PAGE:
September 20, 2014
Constitutional protectionWednesday, August 14, 2013
Judge gives way to request on Chevron deal
The agreement between YPF and Chevron to exploit shale reserves in Neuquén could soon face new restrictions from the courts after a federal judge accepted a request for constitutional protections filed by an environmental group on the controversial hydraulic fracturing technique used to extract oil and gas from rocks.
The move does not imply hydraulic fracturing, commonly known as fracking, must be suspended, but marks the latest potential obstacle to a controversial agreement that could still face restrictions in the courts.
Last month, the national government signed a deal with Chevron to exploit Vaca Muerta, a shale oil and gas formation, mostly located in the province of Neuquén. Chevron will put in US$1.24 billion to launch a joint pilot hydraulic fracturing project in a new area known as the “Enrique Mosconi.” If all goes successful, a second phase in the project would require some 1,500 wells and US$15 billion that the two companies would split equally.
“Federal Judge María José Sarmiento accepted the request we presented last week and asked the federal government to present a report,” Luján Pérez Terrone, executive director of the Patagonia environmental lawyers association (AAAP), said yesterday.
The federal government will now have to outline whether fracking involves risks to the environment. Lawyers with expertise on the issue told the Herald yesterday that the report will have to be presented in five working days.
While she approved the request for constitutional protection, Sarmiento also rejected the demand to put a stop to the technique, saying there is no immediate risk.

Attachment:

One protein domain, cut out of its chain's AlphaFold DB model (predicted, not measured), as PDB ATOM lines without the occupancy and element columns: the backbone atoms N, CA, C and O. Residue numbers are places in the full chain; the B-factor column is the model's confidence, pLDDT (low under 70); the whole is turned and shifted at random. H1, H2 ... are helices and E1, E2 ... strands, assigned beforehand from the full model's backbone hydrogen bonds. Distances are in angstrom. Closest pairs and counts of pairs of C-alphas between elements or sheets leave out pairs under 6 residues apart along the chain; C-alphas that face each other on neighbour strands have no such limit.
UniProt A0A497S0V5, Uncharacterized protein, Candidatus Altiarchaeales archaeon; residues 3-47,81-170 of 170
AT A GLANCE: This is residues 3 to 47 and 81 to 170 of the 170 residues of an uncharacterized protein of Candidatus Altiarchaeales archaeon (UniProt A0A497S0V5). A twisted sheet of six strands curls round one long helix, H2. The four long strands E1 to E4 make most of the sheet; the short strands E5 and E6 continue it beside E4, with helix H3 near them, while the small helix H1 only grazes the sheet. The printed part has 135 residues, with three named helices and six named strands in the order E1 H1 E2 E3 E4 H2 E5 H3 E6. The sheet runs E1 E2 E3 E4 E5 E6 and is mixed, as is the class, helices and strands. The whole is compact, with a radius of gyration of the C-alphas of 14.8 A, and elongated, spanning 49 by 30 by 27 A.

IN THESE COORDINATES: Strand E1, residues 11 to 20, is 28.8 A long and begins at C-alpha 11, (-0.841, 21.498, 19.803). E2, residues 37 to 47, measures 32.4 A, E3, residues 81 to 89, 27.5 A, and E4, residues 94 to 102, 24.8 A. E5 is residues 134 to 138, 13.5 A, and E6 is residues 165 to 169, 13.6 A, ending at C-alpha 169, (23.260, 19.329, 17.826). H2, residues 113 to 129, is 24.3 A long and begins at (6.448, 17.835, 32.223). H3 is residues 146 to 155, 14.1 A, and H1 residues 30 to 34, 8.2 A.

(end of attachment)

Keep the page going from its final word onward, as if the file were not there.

Hydraulic fracturing involves drilling down into the earth before a high-pressure water mixture is directed at the rock to release the gas or oil inside. Water, sand and chemicals are injected into the rock at high pressure which allows the gas or oil to flow out to the head of the well. The process is carried out vertically or, more commonly, by drilling horizontally to the rock layer, which can create new pathways to release gas or can be used to extend existing channels.
“This type of technique is in an experimental phase and its consequences are still unknown,” Pérez Terrone said. “Nevertheless, it involves enormous risks and because of that numerous European countries have forbidden its use.”
Some environmentalists oppose fracking, saying it uses large amounts of water that must be transported to the fracking site, at significant environmental cost. Potentially carcinogenic chemicals used may also escape and contaminate groundwater around the fracking site. Some also contend that fracking is used by firms and governments to encourage a reliance on fossil fuels.